#2: Monitor your applications, data and infrastructure
It is essential that we are all proactive about security. Knowing immediately when a system is threatened or compromised is not only key to preventing large-scale breaches, it means you’re able to respond quickly. Some recent, high-profile incidents have seen organisations making public responses to breaches that they only discovered weeks or months after the fact. Not only does this damage confidence in the organisation, but when GDPR comes into force (May 2018) there will be a duty to report on incidents and the regulator will have real ‘teeth’ to act and issue fines.

Monitoring for breaches means auditing and logging data, access and activity and implementing systems to look for suspicious or unexpected activity. Of course, it also requires an effective system patching and upgrade regime.

#3: Access control and encryption
A ‘traditional’ approach to security would be to prevent change, use your own infrastructure and strictly limit access. For the highest levels of security, some of these remain the best option. However, for many solutions, the cost-benefit doesn’t stack up, and encryption and access control are the appropriate way to maintain data security. Best practice for authenticating users is to make users use multiple types of information to gain access (multi-factor authentication). This is the best way to combat phishing attacks where hackers attempt to steal a user’s credentials.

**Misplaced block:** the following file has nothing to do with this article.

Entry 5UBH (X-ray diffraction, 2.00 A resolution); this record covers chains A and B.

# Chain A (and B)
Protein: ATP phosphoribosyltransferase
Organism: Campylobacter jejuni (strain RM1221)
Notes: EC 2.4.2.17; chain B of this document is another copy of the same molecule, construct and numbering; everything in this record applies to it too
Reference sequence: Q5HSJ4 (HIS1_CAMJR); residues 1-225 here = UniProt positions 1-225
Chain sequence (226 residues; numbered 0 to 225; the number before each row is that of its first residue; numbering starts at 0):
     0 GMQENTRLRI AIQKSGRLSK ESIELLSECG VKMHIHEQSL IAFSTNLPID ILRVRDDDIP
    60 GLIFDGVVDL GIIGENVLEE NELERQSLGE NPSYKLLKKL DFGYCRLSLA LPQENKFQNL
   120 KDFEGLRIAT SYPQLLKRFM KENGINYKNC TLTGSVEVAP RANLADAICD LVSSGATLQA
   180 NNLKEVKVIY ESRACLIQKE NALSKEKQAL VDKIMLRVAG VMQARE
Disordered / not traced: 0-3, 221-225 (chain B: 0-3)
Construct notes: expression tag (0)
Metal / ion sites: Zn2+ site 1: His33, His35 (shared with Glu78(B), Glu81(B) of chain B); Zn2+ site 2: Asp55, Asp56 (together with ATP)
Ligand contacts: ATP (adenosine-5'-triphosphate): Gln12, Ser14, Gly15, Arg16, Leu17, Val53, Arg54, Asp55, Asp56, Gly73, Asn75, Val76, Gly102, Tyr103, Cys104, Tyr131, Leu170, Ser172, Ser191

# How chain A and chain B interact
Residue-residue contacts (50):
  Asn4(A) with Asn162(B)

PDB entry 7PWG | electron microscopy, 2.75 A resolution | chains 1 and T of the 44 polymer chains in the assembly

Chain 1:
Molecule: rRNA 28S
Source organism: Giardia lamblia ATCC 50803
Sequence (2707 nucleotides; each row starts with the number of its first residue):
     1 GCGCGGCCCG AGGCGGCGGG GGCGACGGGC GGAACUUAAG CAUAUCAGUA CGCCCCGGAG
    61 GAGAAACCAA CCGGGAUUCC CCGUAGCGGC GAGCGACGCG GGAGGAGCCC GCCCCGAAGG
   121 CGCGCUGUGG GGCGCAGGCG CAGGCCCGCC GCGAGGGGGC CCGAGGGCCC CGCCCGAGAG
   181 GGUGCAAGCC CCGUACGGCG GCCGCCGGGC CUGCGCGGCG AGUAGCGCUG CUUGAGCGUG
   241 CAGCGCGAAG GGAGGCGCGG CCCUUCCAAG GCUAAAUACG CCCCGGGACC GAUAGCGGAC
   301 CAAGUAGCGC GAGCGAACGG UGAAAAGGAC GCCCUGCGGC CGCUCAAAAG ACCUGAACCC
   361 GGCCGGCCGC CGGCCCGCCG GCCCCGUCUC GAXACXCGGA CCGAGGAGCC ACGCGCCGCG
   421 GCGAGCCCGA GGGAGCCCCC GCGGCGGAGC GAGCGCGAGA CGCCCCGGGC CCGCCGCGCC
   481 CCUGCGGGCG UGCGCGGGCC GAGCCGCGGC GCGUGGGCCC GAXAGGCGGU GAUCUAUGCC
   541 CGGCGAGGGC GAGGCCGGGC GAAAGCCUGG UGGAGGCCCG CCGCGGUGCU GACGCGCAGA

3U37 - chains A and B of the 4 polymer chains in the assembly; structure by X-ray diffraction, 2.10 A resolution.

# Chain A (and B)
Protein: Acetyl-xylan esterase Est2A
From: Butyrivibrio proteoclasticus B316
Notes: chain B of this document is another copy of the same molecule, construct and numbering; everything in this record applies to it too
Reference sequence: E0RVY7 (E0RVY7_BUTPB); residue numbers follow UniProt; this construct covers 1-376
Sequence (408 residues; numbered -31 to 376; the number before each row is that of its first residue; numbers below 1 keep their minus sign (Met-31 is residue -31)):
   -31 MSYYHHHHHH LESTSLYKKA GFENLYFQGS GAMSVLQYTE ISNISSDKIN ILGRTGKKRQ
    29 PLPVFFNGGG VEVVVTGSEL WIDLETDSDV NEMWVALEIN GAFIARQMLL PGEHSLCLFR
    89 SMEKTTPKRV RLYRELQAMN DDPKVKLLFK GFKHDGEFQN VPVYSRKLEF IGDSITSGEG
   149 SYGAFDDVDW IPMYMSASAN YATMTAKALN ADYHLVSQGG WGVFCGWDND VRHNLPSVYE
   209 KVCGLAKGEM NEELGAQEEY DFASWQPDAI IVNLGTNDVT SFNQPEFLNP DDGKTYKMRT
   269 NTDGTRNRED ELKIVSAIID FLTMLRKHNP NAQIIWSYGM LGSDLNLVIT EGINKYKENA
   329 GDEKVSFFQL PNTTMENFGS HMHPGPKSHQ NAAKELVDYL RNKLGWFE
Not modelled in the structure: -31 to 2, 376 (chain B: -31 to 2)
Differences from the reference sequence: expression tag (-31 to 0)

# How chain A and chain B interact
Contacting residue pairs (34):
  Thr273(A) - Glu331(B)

The use of multiple pieces of information or devices needs to be balanced against usability for the customer. We would recommend only using an additional factor to support the most sensitive transactions (such as setting up a new payment destination). However, it should definitely be used for highly privileged users (e.g. administrators).

#4: Security awareness in your organisation
After unpatched software, people are typically the weakest link in data security. Multi-factor authentication (see above) can address some of this ‘soft’ vulnerability but having employees that are alert to potential threats is a real barrier to attack. Additionally, it’s important to be aware that factors like coercion or the compromise of an individual can come into play, especially where there is a high value on the data being transmitted and stored. Combating insider threats mean giving only the appropriate, need-to-know level of access to each individual and ensuring all access is audited and monitored – something that should be considered in the security assessment and modelling process.

#5: C-Level commitment
Security needs to be a stakeholder in decision-making around digital transformation. The integrated nature of delivery for digital means that not only do your security team need to understand business requirements and direction, but your business team need to understand the security implications. We find that fostering close, effective dialogue to move as quickly as possible and seize opportunities, requires support and commitment from senior management.

To talk about the security implications for your own digital transformation, contact Civica today.